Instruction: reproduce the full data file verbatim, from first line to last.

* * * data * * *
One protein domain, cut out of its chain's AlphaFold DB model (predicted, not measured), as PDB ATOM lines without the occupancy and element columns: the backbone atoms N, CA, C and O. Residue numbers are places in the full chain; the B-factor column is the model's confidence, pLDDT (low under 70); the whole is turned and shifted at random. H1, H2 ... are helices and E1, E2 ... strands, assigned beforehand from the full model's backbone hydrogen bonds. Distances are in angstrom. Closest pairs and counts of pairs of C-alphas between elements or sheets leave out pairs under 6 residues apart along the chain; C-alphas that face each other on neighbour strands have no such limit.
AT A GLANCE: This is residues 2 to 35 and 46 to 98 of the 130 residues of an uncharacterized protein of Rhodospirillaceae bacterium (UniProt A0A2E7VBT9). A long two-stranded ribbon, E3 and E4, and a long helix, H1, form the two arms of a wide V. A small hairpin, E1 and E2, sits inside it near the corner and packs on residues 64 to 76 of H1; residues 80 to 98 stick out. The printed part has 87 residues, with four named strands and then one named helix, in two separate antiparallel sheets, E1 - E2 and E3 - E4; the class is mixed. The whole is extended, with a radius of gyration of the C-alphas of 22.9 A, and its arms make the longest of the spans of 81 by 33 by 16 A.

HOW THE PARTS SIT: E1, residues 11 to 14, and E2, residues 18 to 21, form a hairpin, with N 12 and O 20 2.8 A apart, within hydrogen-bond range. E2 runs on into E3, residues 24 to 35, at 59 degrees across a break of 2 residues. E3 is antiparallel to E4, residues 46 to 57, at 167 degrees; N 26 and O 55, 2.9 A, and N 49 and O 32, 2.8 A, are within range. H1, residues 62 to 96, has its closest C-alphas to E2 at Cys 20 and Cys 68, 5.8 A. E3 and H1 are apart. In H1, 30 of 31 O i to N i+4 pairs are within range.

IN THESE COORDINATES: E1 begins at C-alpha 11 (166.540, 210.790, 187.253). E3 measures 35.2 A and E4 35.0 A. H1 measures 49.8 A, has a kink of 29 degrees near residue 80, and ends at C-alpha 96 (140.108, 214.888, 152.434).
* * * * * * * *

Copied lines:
One protein domain, cut out of its chain's AlphaFold DB model (predicted, not measured), as PDB ATOM lines without the occupancy and element columns: the backbone atoms N, CA, C and O. Residue numbers are places in the full chain; the B-factor column is the model's confidence, pLDDT (low under 70); the whole is turned and shifted at random. H1, H2 ... are helices and E1, E2 ... strands, assigned beforehand from the full model's backbone hydrogen bonds. Distances are in angstrom. Closest pairs and counts of pairs of C-alphas between elements or sheets leave out pairs under 6 residues apart along the chain; C-alphas that face each other on neighbour strands have no such limit.
AT A GLANCE: This is residues 2 to 35 and 46 to 98 of the 130 residues of an uncharacterized protein of Rhodospirillaceae bacterium (UniProt A0A2E7VBT9). A long two-stranded ribbon, E3 and E4, and a long helix, H1, form the two arms of a wide V. A small hairpin, E1 and E2, sits inside it near the corner and packs on residues 64 to 76 of H1; residues 80 to 98 stick out. The printed part has 87 residues, with four named strands and then one named helix, in two separate antiparallel sheets, E1 - E2 and E3 - E4; the class is mixed. The whole is extended, with a radius of gyration of the C-alphas of 22.9 A, and its arms make the longest of the spans of 81 by 33 by 16 A.

HOW THE PARTS SIT: E1, residues 11 to 14, and E2, residues 18 to 21, form a hairpin, with N 12 and O 20 2.8 A apart, within hydrogen-bond range. E2 runs on into E3, residues 24 to 35, at 59 degrees across a break of 2 residues. E3 is antiparallel to E4, residues 46 to 57, at 167 degrees; N 26 and O 55, 2.9 A, and N 49 and O 32, 2.8 A, are within range. H1, residues 62 to 96, has its closest C-alphas to E2 at Cys 20 and Cys 68, 5.8 A. E3 and H1 are apart. In H1, 30 of 31 O i to N i+4 pairs are within range.

IN THESE COORDINATES: E1 begins at C-alpha 11 (166.540, 210.790, 187.253). E3 measures 35.2 A and E4 35.0 A. H1 measures 49.8 A, has a kink of 29 degrees near residue 80, and ends at C-alpha 96 (140.108, 214.888, 152.434).